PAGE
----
Online G-Code simulator, controller code for STM32F4-Discovery and google chrome extension to send the code to it.
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The beginning of a browser integrated CNC milling machine.

A bit of History

I have a Mac, and there are no real software to control a milling machine from that kind of computer. I decided to hack some random pieces of technology together. Other people might be interested so I did everything in web technologies for easy trial.

I am trying to remove the dependency on g-code, because I don't like it, but I might retain some compatibility, so that users can tip toe into the system.

I started by creating a g-code parser with a viewer, and generated the steps from that and was able to send them to the embedded system. That's when I decided on the name of the project.

Today, there is no explicit way to send some g-code into the system. The parser is there, it's plugged etc. I just don't have an UI to put it into the system. I'm really into creating my own toolpath now, so it's an incentive to develop the code when I need something. It's also a trap, because anything new (say a drag knife, a laser head or an extruder) needs few weeks of development before being able to use it.

Web Stuff

visucam screen capture visucam screen capture

A preliminary CAM system for toolpath generation is present here:

The application can import (drop the file on the window) STL, SVG, gerber and excellon file formats.

There is a g-code simulator here: (that's where the name of the project comes from).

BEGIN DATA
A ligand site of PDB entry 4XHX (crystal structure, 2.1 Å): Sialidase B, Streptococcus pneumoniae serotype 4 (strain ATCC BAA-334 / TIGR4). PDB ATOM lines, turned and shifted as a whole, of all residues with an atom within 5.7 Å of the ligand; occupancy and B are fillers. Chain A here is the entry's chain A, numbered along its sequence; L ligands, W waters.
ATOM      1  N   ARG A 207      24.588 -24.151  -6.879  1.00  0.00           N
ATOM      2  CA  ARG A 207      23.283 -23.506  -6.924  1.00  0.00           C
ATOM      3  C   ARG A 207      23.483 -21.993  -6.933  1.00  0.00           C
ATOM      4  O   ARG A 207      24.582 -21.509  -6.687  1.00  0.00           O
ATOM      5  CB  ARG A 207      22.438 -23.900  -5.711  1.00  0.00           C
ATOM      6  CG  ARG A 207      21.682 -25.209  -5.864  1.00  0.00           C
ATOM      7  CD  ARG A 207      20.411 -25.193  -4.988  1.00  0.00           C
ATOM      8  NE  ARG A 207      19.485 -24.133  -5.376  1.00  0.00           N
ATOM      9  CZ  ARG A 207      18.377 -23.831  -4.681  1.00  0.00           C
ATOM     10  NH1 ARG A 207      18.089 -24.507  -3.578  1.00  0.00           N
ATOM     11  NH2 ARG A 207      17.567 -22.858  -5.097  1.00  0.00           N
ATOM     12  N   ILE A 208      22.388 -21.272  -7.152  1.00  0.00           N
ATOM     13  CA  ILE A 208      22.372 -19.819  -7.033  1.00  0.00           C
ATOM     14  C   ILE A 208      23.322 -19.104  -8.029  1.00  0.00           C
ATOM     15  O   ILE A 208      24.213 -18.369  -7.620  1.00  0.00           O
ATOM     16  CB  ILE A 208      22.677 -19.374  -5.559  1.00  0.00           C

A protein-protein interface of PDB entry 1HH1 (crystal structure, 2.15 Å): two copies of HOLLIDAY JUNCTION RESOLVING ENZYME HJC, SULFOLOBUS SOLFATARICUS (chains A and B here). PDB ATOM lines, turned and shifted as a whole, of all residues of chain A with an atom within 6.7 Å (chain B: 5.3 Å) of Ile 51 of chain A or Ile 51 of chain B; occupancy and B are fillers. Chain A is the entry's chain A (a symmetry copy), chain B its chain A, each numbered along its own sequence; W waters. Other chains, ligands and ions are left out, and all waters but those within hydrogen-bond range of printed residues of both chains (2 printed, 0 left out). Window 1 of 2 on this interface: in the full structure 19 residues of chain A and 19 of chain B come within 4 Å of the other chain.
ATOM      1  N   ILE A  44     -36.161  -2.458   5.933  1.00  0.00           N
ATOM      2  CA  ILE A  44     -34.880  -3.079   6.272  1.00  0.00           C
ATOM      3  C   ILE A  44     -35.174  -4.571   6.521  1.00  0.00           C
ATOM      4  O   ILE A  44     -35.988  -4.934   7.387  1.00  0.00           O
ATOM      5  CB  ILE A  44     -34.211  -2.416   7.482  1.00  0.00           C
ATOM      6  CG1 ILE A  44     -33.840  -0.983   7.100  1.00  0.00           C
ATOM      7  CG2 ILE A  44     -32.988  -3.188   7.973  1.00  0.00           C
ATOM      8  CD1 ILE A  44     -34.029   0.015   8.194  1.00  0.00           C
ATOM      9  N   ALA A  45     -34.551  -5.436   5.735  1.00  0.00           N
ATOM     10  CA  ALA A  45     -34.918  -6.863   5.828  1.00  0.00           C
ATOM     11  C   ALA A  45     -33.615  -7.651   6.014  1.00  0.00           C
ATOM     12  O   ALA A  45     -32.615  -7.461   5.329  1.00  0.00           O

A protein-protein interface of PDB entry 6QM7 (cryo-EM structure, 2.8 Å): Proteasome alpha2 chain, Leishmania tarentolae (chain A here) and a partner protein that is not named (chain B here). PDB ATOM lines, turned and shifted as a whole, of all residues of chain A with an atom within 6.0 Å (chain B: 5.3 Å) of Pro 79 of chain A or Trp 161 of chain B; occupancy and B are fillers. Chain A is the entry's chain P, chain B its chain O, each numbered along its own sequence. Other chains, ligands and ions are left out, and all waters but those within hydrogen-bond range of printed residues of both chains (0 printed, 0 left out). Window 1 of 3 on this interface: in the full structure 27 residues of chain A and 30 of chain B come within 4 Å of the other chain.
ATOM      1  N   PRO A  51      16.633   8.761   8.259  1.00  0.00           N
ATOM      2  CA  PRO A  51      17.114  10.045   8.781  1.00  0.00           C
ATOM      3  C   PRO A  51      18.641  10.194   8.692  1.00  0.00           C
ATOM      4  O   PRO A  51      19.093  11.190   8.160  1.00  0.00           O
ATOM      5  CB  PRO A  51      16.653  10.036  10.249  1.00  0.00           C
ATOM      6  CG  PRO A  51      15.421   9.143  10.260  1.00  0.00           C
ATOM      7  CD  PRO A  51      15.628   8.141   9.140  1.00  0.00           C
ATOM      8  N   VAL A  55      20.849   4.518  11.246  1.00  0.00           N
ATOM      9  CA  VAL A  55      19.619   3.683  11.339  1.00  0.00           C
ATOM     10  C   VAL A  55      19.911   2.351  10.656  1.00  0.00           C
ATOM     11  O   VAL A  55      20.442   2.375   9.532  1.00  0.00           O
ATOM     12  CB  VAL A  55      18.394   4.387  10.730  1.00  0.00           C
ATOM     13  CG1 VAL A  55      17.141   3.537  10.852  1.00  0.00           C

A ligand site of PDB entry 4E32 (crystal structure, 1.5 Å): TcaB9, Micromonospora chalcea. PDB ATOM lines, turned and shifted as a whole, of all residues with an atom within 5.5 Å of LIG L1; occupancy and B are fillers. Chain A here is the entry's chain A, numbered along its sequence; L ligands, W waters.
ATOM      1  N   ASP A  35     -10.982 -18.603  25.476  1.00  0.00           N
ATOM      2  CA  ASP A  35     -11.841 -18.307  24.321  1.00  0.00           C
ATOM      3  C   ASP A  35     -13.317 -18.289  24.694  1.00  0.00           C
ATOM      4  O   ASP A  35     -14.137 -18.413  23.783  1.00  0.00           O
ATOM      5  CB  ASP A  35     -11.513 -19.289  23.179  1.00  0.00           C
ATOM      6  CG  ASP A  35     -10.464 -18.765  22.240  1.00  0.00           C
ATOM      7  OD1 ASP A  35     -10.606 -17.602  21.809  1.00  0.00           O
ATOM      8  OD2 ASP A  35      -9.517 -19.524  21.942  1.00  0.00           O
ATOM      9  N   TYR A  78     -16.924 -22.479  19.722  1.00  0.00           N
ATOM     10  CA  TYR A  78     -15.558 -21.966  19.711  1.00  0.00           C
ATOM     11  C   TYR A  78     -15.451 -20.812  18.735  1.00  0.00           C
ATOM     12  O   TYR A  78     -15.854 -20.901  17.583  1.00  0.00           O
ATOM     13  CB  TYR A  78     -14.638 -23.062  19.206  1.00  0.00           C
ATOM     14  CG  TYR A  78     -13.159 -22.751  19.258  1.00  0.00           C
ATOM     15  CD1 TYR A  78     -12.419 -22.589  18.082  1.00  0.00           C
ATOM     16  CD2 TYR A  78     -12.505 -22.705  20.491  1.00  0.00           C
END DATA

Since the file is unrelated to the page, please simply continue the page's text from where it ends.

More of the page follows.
Controller Board

Controller board schematics

The controller is a STM32F4-DISCOVERY board directly connected to the stepper drivers isolators (open drain configuration). There is a USB cable between the board and the laptop, where a Chrome application controls the machine. The controller is quite dumb, it gets a list of steps, direction and their timing from the computer and executes them. The interpolation is entirely done offline on the computer.

Pushing the user button (blue) enter the manual control mode, receiving a program on USB automatically exits the manual mode. The orange LED is on when manual is on. The manual control is made through joysticks.

The controller is also connected to the VFD through an SPI isolated breakout board.

The wiring is described in the main.c and manual.c files.

Yes, I called the directory "interpolator" and no, there is no interpolation code in it.

IO Board

IO board schematics

There is an IO board to connect the MCU to various things, mainly the Huanyang VFD. On this last one, the output optoisolators (UPF and DRV) were not populated, so I just bought some on eBay and soldered them on (ok, I admit, I might have shorted the pins while the chips were in the mail, please don't tell my mom, yes she knows what 300VDC is, she taught me when I was a kid). The board consists of one 74HC595 and one 74HC165, behind a digital isolator; the MCU communicates over SPI to get isolated IOs.

Chrome Application

controller screen capture

On the computer, you can send the program to the machine. The application's main part is simply an iframe with the normal CAM html page in it (they talk with messages).

The USB protocol is custom since I couldn't find any standard, tell me if you know of any USB protocol to send sequences of steps to a machine (there is no g-code interpolator in the embedded system).

This is all Chrome technology in the hope to remove OS re-compilation/deployment efforts.


This code is licensed under MIT and Affero GPL double licensing.


To contact me about anything, you can use the issues system, there is no traffic on it.